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Thread: Why am I getting only 25mpg?

  1. #61
    WineGuyD wineguyd's Avatar
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    Hel vs spiegler brake lines?

    Quote Originally Posted by scott.lambert View Post
    Ok. Um, I'm going to ignore the alarm bells going off in my head about it not starting after a tech took a test ride.

    I'm going to focus on the idea that the brakes are stuck on.

    This is entirely possible.
    The age of the bike is about right for the original rubber brake hoses to be swollen and broken down.
    As I probably mentioned, since I mention it in nearly every thread, you should change out the rubber brake hoses in favor of stainless / teflon like the ones I got from Spiegler.
    This is a safety issue, I'm not just bragging about my ss brake lines.
    On my RT the line going to the right front caliper split - while I was backing out of a parking spot.
    It also "locked" - I had to loosen the bleeder relieve the pressure so I could push it around.
    So between the split and the piston the hose was swollen shut.
    I replaced it with an OEM part. Then I discovered that I could NOT bleed air out of the left caliper.
    The left hose was swollen shut as well.
    Now the factor making this happen is just age, not mileage, so even as low miles as you have this is probably an issue.
    So got a phone message from mechanic, he says he 99% sure it's the front brake lines breaking down and swelling inside preventing the fluid from evacuating from the calipers, wants to change out the lines.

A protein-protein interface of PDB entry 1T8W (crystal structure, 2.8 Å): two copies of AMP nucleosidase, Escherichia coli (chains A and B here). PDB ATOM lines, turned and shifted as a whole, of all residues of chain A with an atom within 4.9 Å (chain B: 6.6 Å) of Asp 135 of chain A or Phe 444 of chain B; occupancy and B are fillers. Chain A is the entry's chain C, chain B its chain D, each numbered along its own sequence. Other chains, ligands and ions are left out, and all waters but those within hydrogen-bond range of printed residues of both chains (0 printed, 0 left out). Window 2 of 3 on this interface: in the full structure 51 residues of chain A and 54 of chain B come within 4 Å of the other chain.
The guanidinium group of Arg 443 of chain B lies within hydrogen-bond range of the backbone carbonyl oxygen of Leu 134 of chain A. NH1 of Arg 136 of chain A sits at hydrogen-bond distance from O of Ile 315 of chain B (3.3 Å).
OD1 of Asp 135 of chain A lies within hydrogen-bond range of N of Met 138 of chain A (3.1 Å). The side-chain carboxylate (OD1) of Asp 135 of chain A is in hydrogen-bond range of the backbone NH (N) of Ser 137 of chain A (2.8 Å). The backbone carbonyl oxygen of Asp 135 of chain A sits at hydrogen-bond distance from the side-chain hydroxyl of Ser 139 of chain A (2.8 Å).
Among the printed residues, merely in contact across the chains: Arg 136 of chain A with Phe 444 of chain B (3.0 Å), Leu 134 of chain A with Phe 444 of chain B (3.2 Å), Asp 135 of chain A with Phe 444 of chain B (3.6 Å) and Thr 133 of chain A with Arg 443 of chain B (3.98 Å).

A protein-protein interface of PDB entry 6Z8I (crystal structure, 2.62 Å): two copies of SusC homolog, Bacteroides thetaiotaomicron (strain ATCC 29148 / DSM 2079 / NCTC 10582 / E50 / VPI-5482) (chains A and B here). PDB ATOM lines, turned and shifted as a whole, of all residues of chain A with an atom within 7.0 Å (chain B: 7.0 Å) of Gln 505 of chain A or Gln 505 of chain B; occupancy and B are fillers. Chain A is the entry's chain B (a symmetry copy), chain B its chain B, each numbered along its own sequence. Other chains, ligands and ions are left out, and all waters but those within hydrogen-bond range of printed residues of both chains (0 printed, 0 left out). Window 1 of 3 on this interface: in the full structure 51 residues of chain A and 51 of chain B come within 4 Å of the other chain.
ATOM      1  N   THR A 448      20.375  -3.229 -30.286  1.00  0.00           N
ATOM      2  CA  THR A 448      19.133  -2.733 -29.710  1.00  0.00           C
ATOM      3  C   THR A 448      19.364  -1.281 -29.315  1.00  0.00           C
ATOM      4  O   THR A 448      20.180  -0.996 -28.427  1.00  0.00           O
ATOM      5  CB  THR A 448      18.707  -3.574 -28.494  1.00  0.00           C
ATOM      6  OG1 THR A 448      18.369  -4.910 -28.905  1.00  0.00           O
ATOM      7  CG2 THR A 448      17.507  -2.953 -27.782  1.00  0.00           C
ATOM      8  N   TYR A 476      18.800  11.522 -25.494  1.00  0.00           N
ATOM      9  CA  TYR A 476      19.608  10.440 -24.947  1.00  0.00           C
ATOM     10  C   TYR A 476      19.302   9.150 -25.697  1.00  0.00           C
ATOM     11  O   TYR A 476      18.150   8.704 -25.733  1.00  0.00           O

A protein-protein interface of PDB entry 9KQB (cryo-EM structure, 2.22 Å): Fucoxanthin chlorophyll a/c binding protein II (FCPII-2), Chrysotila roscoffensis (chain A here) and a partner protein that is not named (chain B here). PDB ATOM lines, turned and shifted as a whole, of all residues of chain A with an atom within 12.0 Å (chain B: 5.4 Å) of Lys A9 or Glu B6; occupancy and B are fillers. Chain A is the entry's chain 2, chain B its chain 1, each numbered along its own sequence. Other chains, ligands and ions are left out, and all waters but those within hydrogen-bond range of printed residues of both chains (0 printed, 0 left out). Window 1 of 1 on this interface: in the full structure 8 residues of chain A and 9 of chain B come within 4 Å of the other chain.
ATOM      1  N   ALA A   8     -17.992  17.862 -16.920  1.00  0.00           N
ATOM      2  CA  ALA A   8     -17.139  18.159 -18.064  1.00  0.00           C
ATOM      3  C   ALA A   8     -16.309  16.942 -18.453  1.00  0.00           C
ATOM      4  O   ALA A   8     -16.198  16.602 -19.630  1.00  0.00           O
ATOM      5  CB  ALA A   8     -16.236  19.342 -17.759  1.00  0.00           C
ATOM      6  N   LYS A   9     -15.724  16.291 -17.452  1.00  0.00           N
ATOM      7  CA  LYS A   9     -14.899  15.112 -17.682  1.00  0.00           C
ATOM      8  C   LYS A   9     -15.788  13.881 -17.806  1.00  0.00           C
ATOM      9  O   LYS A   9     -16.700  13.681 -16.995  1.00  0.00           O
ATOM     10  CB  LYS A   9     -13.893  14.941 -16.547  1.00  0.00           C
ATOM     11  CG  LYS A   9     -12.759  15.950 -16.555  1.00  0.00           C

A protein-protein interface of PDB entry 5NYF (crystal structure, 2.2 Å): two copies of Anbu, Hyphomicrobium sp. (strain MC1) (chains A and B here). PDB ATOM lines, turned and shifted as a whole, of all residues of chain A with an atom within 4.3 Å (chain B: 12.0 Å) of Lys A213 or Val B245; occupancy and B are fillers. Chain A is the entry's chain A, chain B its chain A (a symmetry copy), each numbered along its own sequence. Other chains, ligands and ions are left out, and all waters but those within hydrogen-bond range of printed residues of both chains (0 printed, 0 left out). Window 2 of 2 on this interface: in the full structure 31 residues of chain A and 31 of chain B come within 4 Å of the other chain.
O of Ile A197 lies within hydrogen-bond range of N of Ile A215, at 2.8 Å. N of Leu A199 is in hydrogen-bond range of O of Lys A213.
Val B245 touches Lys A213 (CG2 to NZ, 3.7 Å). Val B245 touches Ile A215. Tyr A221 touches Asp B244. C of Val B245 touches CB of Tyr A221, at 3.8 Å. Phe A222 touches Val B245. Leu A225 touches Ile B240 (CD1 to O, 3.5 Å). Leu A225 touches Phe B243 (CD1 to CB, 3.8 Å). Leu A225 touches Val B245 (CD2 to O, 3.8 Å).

I was planning to eventually put stainless steel lines on the bike anyway, what gets me is that I just paid them $1000 to fix everything on the bike which included a new front brake master cylinder, flushing and replacing the brake fluid and adjusting the brakes...is it unreasonable of me to expect that they should have found or suspected this issue then? Now I'm paying for the brake work all over again, and this is on top of them charging me a $100 diagnostic fee to figure this out.

    I don't want to go with their OEM lines and I see Beemer owners touting HEL and Spiegler, with many claiming Hel's SS banjo's being better than Spiegler's aluminum. ANY THOUGHTS?
    Purveyor of fine wines & spirits
    Rides a 1996 R1100R

  2. #62
    It's a way of life! oldnslow's Avatar
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    I would think that the '$100.00 diagnostic fee' would be waived if you have them do the brake line repair. I can't imagine them objecting to putting aftermarket SS lines on for you. If you take the bike and don't have them do the repairs, then yes, you should pay for their 'diagnosis', but 100 bucks sounds a little steep.
    Mike Davis
    "Old n Slow" It's a way of life!
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    1998 R1100RT

  3. #63
    WineGuyD wineguyd's Avatar
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    Hel vs spiegler brake lines?